By Mike Mariani
The American media, advertising, and entertainment industries’ obsession with supermodels and beautiful women has been frequently discussed as damaging to the other 99% of women in this country. And rightfully so. Certainly it suggests that young women must live up to an impossible standard of youth, beauty, and body type, and relentless depictions of supermodel-level women can have the effect of poisoning large swaths of American women with inferiority complexes. I don’t want to take anything away from that. If I was a girl, I could only imagine how pernicious this would be to my identity, confidence, and self-esteem.
But the truth is, at least insofar as I have experienced it, this deeply unrealistic portrayal of American women is damaging to men, too. I hate the American advertising and marketing industry. The relentless onslaught of car, smartphone, technology, and deodorant commercials that either feature unambiguously gorgeous women or sneaky-gorgeous women gets under my skin every time I watch the commercials. My best guess is this is because it incites jealousy, insecurity, and generalized anger that this legion of fantasy women are not accessible to me.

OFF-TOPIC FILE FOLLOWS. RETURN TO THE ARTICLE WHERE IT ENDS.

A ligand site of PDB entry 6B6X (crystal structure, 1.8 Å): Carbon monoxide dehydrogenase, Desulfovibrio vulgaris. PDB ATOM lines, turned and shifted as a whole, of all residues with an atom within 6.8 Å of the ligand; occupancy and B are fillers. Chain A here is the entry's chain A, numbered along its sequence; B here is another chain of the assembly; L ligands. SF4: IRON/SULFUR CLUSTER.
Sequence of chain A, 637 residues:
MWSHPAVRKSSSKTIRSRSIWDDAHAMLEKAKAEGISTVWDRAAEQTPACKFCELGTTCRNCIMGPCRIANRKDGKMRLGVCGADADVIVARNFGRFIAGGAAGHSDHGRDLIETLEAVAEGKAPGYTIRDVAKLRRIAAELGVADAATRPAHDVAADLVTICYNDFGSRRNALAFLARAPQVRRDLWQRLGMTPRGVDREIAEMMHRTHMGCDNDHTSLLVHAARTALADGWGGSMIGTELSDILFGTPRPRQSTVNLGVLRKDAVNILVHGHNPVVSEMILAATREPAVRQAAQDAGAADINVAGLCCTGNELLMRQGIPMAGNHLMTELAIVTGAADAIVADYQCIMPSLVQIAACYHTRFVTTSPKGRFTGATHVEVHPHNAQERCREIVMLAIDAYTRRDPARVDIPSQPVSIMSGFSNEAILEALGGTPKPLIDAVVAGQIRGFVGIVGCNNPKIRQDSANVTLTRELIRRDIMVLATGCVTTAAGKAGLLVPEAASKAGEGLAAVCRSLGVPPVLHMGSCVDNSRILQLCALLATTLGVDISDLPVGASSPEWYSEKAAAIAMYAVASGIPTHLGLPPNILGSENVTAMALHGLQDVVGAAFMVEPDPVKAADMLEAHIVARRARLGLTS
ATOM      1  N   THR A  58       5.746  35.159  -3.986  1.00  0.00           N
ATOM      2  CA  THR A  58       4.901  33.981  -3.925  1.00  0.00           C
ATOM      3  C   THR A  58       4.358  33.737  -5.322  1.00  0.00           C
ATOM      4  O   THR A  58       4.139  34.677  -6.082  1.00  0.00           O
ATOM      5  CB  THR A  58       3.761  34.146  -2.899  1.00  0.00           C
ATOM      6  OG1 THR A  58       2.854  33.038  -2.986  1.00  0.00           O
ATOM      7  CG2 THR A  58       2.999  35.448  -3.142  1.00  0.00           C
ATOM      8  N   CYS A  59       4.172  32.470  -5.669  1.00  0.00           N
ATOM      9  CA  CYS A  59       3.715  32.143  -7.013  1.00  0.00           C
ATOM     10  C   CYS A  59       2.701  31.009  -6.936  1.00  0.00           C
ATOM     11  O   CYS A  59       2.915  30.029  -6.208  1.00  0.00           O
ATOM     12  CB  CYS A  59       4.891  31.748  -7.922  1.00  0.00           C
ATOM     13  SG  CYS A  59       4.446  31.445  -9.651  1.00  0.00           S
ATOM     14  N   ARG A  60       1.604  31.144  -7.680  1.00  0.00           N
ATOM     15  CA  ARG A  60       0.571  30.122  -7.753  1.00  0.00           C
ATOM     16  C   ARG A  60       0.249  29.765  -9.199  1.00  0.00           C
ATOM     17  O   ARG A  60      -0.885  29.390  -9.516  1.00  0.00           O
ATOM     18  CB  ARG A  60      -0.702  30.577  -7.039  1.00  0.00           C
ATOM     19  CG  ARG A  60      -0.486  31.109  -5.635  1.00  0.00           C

It makes me, an adult male in his twenties, feel inferior, marginalized, and alienated from this elite “club” of good-looking, successful people. It turns me into an angry outcast– all because I am unconsciously accepting an artificial, manufactured fantasy as reality.
For every progressive commercial that does feature normal-looking women (they do exist!), there are probably five or six of them with airbrushed, photo-shopped, makeup-artist perfected women who were already attractive enough without all the layers of artifice. These top 1% models do not make me want to buy a luxury car or a new tablet or a magnetizing body spray. They just leave me confused, slightly upset, and repulsed by companies that cannot wean themselves off of the conviction that they must always sell not only sex but also sexual fantasy in order to have a successful product.
Exclusively portraying incredibly attractive women between the ages of 22-35 is directly damaging to females. It sends the message that these are the most coveted and even most important women in society. It is indirectly damaging to a discerning male like myself. It makes me feel ostracized from some elite, WASP, country-club, six-figure club of males that are capable of dating these women.
And the result is not that I go out and buy a new car or choose to drink a certain brand of soda. I just feel a little worse inside, my frame of reference and perspective on my life briefly twisted and warped into something ugly and unwanted. But when I step back from this darkly illusory perspective, when I achieve detachment and objectivity over the American advertising colossus, I recognize that I would prefer to have an authentic life any day— and I do.